In the private hospitals as well, there are different pressures on older people. The private hospitals have increasingly negotiated a set payment for certain illnesses: treat in less days, the hospital gains, treat in more days, the hospital loses. Worryingly, I am aware of a number of cases where older people in private hospitals have been told after a relatively short stay, and while still unwell, that their insurance ‘has run out’. From the outside this looks like a cynical exercise of keeping the surplus if the patient is treated in less time, and avoiding the charge if it takes more time.
For those immersed in NHS culture – and I spent four happy years working in the NHS – there may be little sympathy for anything to do with private medicine. However, the Irish people have voted for this system, and if the system needs to be changed, a cynical short-changing of older people does not seem to be a good way of going about it.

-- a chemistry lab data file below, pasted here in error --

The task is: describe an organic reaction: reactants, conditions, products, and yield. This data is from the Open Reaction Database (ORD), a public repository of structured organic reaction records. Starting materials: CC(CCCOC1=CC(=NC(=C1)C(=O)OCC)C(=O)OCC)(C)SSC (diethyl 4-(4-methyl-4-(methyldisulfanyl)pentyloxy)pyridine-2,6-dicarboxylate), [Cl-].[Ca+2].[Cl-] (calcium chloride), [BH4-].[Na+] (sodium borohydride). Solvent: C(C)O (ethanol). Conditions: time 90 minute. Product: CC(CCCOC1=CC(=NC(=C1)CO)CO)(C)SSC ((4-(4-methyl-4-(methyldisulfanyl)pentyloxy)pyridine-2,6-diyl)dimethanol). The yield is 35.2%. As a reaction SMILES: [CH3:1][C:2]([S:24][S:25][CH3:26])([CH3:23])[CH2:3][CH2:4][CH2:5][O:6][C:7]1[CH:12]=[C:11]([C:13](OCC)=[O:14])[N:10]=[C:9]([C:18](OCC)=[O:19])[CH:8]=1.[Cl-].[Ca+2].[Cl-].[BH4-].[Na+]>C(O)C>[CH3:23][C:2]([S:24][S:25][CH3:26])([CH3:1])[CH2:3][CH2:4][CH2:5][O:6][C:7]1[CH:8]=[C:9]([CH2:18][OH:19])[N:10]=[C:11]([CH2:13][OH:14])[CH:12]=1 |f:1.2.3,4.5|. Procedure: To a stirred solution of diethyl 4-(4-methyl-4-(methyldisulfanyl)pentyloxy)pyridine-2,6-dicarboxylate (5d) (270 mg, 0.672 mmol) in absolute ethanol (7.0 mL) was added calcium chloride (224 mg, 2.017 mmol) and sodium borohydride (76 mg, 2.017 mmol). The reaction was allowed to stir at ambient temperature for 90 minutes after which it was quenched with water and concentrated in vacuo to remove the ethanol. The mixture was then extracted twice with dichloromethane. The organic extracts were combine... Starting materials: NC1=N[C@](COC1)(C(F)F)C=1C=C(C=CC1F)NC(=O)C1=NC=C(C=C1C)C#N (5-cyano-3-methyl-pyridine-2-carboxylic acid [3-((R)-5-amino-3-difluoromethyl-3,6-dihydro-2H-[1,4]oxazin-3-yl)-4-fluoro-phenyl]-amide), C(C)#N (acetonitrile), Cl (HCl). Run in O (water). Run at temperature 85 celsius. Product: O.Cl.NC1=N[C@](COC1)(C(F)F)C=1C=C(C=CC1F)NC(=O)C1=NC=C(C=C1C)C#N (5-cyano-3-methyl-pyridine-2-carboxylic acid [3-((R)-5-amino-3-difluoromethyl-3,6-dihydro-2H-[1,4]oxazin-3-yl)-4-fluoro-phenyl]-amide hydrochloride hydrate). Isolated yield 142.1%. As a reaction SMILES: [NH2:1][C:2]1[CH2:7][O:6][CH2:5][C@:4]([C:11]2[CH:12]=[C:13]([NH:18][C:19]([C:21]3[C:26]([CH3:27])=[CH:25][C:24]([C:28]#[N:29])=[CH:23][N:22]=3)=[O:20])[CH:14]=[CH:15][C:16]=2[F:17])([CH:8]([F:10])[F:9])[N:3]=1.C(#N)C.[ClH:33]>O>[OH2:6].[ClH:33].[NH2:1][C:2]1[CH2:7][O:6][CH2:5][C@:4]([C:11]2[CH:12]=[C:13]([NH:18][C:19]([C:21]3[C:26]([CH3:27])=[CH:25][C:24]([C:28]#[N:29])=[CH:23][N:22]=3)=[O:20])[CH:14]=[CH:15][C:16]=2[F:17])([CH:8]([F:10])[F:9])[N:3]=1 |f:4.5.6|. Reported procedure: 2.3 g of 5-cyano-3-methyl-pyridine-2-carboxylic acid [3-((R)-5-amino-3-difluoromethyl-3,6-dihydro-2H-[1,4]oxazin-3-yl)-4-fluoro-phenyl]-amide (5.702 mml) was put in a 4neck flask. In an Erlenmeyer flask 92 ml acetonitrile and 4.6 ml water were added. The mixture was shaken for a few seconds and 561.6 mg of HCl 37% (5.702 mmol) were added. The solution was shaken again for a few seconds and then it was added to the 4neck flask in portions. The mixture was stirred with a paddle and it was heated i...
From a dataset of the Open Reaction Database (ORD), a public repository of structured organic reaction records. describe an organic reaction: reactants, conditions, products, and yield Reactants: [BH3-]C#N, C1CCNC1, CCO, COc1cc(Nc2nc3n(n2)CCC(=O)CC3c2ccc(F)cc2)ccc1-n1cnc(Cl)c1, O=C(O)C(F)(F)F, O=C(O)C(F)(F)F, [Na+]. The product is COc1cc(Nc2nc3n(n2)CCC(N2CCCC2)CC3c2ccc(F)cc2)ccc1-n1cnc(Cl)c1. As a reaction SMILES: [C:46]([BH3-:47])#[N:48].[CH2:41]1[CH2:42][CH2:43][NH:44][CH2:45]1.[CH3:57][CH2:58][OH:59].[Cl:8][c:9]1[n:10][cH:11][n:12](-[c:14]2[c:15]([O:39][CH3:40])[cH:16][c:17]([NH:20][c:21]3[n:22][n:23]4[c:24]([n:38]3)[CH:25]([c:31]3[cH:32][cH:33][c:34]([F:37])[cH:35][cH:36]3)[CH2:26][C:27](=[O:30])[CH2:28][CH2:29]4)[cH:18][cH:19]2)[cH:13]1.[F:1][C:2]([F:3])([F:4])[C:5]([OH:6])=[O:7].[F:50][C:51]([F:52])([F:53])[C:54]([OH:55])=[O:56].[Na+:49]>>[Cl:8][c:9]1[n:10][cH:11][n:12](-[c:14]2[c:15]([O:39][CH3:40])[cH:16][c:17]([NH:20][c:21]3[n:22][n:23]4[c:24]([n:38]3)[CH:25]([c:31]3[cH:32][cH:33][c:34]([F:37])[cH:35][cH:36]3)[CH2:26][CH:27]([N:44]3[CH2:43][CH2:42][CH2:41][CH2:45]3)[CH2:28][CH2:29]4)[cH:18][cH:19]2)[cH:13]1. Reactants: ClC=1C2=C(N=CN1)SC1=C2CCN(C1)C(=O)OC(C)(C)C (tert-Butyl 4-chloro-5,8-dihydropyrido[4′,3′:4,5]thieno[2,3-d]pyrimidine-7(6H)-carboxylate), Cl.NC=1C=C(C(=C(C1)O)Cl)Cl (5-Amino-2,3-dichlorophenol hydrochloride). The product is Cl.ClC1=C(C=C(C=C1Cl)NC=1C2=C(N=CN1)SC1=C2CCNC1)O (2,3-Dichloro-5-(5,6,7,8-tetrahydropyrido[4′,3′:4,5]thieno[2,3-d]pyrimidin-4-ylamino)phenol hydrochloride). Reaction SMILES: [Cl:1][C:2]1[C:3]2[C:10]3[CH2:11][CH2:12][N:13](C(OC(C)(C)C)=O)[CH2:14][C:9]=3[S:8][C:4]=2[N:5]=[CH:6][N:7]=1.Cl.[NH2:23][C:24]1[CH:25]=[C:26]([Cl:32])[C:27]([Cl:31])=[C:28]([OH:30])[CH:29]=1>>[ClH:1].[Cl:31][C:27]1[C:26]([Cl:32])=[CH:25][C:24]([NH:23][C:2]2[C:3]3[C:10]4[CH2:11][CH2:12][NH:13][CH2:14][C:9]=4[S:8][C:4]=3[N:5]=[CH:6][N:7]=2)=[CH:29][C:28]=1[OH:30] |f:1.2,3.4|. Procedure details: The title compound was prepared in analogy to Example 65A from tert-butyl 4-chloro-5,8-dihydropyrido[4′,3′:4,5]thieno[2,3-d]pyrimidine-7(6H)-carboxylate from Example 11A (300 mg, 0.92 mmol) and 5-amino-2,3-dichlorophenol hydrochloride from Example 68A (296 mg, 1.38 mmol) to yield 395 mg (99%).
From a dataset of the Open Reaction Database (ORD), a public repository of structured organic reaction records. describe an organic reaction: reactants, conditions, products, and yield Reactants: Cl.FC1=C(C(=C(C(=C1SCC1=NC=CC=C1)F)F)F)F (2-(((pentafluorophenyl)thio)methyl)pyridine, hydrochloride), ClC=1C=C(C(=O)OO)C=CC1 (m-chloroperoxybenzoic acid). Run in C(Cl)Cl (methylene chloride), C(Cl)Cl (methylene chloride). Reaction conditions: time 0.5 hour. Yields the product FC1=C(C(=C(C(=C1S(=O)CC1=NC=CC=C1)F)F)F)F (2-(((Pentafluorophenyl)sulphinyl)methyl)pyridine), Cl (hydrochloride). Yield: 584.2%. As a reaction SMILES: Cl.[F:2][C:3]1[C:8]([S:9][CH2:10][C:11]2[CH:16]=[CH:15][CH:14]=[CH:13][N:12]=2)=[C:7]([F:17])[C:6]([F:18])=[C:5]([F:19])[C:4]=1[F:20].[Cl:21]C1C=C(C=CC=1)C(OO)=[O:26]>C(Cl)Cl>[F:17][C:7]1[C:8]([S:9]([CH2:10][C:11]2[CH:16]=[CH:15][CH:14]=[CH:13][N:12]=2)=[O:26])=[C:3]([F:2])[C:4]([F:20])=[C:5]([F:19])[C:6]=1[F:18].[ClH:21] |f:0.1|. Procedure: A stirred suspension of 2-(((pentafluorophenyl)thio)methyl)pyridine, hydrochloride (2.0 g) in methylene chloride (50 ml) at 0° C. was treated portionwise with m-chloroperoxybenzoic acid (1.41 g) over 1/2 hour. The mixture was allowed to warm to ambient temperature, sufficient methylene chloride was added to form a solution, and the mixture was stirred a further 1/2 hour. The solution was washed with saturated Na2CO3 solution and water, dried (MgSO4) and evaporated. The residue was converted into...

In addition, the principle that doctors and nurses should defend patients is universal across systems. What is worrying about both in the Francis Report and what is happening to older people with private insurance in Irish hospitals, is the mute acquiescence of some senior doctors and nurses in these dubious practices.
Whether facing inappropriate demands in the private sector or through the rigidities of dysfunctional management in public systems, we need to articulate better the ethical and professional imperative of defending appropriate care in the face of organizational antipathy.
Theodore Roszak, the celebrated historian of counter-culture, wrote of the need for”a nobler economics that is not afraid to discuss spirit and conscience, moral purpose and the meaning of life“. We should not be afraid to demand the same of healthcare economics and the moral agency of doctors and nurses.
Desmond O’Neill is a consultant physician in geriatric and stroke medicine in Dublin, and is a member of the external advisory panel of the age friendly university initiative.